Thursday, 6 September 2012

Forthcoming lectures - Autumn 2012

Tate Britain's exhibition, 'The Pre-Raphaelites: the Victorian Avant-Garde', is opening on 12th Sept.  If you'd like to find out more about Victorian art, I'll be giving lectures all over the UK this autumn.  Please email or tweet me @suzannefagence if you need more info:

Thur 13 Sept, Waterstones York, http://www.waterstones.com/waterstonesweb/displayProductDetails.do?sku=6990153

Mon 17 Sept, Harrogate: New Art for the New Woman

Fri 28 Sept, Ripon: New Art for the New Woman

Tues 2 Oct, Derby:  Painting and Poetry: an introduction to the Pre-Raphaelites

Tues 9 Oct, Kendal : Christopher Dresser

Thurs 11 Oct, Mayford, Surrey : Pre-Raphaelite Art in the V&A Museum

Mon 15 Oct, Harrogate: Frederic Leighton and the Aesthetic Movement

Tues 16 Oct, Knutsford Literature Festival, http://www.knutsfordlitfest.org/booking.htm

Tues 23 Oct, Bookham, Surrey; Painting and Poetry: an introduction to the Pre-Raphaelites

Thurs 8 Nov, Harrow: Painting and Poetry: an introduction to the Pre-Raphaelites

Thurs 15 Nov, Northleach: Music, Sex and Death in Victorian Painting

Thurs 22 Nov, Oakham: Pre-Raphaelite Art in the V&A Museum

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I am happy to speak to groups of all sizes. Here are some of the lectures I offer:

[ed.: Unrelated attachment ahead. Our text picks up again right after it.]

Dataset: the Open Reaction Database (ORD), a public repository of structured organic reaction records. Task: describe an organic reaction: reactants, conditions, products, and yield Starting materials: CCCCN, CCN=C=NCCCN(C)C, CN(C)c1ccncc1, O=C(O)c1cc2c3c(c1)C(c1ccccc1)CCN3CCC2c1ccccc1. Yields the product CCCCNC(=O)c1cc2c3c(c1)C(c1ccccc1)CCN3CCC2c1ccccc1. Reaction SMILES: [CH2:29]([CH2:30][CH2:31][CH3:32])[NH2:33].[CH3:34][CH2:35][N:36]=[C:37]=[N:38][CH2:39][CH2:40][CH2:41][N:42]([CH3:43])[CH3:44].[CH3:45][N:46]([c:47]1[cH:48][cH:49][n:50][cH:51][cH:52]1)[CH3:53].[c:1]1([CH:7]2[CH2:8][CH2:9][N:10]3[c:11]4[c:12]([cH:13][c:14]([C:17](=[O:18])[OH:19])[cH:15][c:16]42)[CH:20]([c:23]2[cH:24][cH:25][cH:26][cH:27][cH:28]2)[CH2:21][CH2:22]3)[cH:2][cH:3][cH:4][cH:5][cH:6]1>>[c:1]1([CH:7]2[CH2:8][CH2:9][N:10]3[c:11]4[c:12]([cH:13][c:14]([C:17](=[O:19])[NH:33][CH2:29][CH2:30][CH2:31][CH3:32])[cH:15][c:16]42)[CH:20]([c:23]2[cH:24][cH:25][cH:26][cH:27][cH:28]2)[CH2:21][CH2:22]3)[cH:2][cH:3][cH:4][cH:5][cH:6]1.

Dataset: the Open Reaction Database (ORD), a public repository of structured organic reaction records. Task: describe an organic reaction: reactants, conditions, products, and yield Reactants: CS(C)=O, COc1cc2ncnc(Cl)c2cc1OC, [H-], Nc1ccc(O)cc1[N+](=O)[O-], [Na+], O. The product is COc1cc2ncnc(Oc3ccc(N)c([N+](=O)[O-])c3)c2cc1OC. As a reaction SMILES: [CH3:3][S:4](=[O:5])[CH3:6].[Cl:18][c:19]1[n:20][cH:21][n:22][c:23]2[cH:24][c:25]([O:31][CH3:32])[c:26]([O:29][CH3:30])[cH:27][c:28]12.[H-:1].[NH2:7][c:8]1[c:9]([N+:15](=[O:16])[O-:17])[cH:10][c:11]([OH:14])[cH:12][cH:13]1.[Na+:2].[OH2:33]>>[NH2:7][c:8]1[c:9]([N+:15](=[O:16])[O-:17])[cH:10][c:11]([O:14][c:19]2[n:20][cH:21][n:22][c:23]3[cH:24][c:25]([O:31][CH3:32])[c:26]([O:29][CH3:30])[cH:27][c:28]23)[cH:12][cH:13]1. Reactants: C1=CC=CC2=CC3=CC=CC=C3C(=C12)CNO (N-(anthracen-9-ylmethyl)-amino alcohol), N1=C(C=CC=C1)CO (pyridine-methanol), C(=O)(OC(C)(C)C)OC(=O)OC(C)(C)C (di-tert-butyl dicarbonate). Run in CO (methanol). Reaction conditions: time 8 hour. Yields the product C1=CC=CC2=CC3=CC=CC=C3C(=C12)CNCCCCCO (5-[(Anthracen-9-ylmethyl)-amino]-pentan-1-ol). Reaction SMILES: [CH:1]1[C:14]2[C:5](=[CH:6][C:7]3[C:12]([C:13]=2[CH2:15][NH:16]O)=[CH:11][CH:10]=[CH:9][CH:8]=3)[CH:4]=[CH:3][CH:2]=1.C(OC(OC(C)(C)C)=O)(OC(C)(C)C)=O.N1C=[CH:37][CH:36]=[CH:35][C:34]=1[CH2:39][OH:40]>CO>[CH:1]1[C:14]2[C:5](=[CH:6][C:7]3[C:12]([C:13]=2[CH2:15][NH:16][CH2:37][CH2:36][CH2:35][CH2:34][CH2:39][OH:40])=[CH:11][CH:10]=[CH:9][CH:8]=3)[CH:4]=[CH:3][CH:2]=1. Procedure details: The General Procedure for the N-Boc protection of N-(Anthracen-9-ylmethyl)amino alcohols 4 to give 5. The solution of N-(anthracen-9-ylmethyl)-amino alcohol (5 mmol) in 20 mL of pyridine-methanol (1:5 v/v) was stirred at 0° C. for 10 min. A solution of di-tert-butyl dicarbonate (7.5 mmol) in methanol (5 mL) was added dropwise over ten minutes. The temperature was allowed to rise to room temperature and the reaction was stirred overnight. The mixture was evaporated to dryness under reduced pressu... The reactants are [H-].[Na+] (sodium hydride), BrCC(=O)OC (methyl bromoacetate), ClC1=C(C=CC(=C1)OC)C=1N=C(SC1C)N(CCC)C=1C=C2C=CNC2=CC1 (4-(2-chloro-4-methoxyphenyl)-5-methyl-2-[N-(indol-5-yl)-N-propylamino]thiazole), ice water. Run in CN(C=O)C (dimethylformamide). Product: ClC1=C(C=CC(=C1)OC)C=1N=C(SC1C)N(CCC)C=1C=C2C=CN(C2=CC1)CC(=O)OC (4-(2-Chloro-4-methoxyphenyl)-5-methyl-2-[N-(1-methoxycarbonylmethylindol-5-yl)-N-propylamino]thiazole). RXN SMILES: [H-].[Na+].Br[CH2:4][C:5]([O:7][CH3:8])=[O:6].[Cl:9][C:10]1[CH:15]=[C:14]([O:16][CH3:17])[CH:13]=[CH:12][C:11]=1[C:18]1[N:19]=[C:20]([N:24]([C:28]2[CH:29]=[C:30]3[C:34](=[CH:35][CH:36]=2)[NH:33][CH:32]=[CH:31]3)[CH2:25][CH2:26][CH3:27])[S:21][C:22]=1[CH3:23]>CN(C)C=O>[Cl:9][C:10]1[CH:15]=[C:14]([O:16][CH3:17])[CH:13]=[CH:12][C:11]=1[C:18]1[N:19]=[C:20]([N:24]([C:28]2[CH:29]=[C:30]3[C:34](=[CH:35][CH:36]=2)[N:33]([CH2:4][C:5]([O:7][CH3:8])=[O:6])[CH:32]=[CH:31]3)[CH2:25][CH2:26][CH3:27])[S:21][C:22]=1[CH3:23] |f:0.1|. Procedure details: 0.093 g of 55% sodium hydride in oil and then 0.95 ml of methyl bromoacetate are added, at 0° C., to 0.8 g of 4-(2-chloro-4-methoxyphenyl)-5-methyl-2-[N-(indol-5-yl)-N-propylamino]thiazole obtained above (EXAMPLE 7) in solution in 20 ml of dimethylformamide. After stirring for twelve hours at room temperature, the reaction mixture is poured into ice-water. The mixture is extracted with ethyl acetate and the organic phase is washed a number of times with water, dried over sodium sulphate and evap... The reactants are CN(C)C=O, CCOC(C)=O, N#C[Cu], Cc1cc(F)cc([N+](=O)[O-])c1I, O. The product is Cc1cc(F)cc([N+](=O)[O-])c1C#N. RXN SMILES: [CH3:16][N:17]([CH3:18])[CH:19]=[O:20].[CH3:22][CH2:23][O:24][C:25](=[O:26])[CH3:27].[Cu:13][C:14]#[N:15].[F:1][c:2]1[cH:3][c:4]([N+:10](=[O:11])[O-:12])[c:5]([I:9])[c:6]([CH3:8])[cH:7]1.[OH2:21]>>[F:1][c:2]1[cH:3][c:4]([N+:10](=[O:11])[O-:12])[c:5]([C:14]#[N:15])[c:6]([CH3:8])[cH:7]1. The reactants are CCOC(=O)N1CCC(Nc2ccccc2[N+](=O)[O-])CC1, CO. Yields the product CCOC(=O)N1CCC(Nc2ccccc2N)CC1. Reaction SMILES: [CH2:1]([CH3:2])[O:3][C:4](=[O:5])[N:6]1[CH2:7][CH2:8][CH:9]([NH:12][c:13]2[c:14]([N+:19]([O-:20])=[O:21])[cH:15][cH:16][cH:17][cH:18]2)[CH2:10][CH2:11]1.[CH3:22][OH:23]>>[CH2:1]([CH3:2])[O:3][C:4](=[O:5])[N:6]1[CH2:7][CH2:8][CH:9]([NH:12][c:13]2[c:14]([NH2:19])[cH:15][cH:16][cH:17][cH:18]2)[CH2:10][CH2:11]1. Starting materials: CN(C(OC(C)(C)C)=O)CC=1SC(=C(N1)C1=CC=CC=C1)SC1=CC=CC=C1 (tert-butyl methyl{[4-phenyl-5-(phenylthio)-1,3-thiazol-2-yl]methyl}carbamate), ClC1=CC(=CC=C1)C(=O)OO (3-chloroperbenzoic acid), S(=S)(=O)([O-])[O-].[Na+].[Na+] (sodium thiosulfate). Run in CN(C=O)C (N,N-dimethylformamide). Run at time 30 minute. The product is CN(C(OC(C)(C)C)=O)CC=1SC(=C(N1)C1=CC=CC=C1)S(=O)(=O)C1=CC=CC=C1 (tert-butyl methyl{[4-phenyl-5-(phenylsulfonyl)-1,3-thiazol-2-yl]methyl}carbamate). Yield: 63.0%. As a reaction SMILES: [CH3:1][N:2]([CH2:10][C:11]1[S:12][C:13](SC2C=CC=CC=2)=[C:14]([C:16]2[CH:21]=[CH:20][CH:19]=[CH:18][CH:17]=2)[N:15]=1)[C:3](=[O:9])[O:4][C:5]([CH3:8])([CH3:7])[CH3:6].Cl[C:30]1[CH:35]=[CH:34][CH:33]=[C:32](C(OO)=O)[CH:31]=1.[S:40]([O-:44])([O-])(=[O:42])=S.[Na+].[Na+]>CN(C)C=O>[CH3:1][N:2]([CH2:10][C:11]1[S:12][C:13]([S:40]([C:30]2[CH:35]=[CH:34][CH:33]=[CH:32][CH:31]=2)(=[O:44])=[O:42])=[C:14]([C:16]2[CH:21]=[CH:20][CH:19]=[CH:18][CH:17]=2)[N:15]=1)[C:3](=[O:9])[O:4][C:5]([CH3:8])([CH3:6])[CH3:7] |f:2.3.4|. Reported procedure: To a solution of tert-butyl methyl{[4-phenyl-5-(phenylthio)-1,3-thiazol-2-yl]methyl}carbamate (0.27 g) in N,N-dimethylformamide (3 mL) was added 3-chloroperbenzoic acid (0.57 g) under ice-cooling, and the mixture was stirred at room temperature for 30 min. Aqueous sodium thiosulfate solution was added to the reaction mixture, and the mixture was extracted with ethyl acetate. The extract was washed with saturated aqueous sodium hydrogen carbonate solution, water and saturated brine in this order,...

Please contact me on suzannefagencecooper@yahoo.com for more details about booking arrangements.



Lecture synopses:



1. Christopher Dresser: Designer for the Modern World?

In the 1930s, Pevsner hailed Dresser as a pioneer of modern design. But is this the best way to account for the extraordinary objects that he helped to create? This lecture considers Dresser’s work as a prolific industrial designer, the impact of mechanization on his products, and the diversity of his influences from Pre-Columbian pottery to botany.



2. Painting and Poetry: An introduction to the Pre-Raphaelites

Victorian painters were fascinated by the interweaving of art and literature. This lecture reveals the complex and very personal responses of artists to their favourite poets, from Dante to Tennyson. In particular it traces the idea of the ‘double work of art’ in Rossetti’s art, and in pictures by his friend Edward Burne-Jones.



3. Dante Gabriel Rossetti

Charismatic and romantic, Rossetti was one of the leaders of the Pre-Raphaelite revolution in British art. A poet as well as a painter, he wove words and images together to create a new landscape of the imagination. When his art was criticized for being too ‘fleshly’, he withdrew into his inner circle of friends and refused to exhibit in public. After his death in 1882, a mythology sprang up around his life and art: Rossetti and his wife Lizzie Siddal became icons of a new generation of rebel artists. This lecture explores Rossetti’s life and art, and considers the tensions between the ethereal and the sensual in his work.



4. New Art for the New Woman

Victorian women like Lizzie Siddal, Julia Margaret Cameron and Evelyn de Morgan, learned to negotiate the male-dominated art world. Many female artists began experimenting with new media, including photography and poster design, to create alternative images of the Victorian world. This lecture shows how, by the early 20th century, women were subverting the traditional feminine skills of book illustration and needlework to develop radical designs for the Suffrage Movement.



5. St Cecilia’s Halo: Music, Sex and Death in Victorian Art